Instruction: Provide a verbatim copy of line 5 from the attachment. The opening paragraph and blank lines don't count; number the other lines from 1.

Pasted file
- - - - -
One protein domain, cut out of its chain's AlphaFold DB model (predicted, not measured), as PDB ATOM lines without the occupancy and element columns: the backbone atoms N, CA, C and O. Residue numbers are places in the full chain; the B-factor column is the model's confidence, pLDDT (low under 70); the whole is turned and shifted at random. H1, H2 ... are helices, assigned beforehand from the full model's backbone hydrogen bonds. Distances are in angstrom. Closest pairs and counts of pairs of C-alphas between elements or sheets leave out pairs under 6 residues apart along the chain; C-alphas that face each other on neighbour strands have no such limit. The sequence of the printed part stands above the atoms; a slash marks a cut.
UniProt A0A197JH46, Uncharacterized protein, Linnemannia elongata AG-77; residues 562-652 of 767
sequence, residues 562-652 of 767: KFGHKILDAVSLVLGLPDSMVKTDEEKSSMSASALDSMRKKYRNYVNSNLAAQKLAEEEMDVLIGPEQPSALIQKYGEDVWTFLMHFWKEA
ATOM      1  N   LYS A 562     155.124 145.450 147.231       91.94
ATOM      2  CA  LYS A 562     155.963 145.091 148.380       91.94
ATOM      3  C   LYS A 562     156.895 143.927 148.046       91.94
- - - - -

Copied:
ATOM      3  C   LYS A 562     156.895 143.927 148.046       91.94